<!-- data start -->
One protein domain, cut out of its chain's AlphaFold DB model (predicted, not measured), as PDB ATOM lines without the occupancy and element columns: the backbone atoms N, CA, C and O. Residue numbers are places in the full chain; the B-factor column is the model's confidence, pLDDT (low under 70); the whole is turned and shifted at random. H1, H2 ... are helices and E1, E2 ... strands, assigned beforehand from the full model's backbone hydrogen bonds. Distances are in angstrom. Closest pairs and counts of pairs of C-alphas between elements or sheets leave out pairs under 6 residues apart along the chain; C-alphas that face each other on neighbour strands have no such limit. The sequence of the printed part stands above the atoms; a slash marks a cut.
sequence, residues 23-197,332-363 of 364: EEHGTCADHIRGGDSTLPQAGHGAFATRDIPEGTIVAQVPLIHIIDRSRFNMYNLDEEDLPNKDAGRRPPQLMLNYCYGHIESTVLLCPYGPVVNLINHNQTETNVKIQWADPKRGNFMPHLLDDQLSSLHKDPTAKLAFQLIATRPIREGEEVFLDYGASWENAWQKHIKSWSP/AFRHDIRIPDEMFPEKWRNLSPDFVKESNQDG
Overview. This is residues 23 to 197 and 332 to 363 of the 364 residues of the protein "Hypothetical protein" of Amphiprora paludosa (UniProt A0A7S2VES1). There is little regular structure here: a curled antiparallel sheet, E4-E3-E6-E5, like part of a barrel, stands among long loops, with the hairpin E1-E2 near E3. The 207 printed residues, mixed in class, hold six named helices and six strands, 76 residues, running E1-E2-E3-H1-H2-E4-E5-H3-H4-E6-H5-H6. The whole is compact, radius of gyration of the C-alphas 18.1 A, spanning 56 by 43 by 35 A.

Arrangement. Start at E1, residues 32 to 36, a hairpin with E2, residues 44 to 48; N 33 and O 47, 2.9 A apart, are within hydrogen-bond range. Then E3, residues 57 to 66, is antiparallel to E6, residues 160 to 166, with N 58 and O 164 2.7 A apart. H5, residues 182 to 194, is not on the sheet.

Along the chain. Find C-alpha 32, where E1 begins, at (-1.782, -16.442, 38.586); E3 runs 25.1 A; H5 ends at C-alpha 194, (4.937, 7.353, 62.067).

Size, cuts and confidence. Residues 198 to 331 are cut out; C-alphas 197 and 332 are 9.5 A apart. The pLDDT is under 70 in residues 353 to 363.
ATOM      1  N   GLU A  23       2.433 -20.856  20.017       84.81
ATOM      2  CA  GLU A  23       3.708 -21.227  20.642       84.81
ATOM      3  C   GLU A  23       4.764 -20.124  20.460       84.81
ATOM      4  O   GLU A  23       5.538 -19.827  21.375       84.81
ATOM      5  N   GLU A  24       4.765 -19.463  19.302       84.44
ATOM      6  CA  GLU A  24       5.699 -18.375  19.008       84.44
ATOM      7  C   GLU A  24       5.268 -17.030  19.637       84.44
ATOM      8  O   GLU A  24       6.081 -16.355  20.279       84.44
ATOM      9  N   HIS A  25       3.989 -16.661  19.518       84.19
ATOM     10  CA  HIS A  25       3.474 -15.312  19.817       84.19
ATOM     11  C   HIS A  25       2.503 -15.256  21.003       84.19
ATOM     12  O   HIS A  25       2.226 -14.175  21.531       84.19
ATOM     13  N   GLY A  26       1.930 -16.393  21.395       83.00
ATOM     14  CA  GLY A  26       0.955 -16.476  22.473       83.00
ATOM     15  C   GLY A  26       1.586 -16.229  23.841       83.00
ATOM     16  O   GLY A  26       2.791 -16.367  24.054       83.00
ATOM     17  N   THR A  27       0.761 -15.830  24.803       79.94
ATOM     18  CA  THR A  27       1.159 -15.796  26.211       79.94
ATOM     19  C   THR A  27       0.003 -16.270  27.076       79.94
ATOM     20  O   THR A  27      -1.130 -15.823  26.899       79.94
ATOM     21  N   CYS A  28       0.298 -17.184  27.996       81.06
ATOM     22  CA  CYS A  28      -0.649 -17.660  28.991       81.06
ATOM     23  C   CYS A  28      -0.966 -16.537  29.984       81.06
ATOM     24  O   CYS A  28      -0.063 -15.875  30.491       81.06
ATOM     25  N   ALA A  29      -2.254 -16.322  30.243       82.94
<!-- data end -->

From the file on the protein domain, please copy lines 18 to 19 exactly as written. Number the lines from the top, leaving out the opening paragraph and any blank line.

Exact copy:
ATOM     13  N   GLY A  26       1.930 -16.393  21.395       83.00
ATOM     14  CA  GLY A  26       0.955 -16.476  22.473       83.00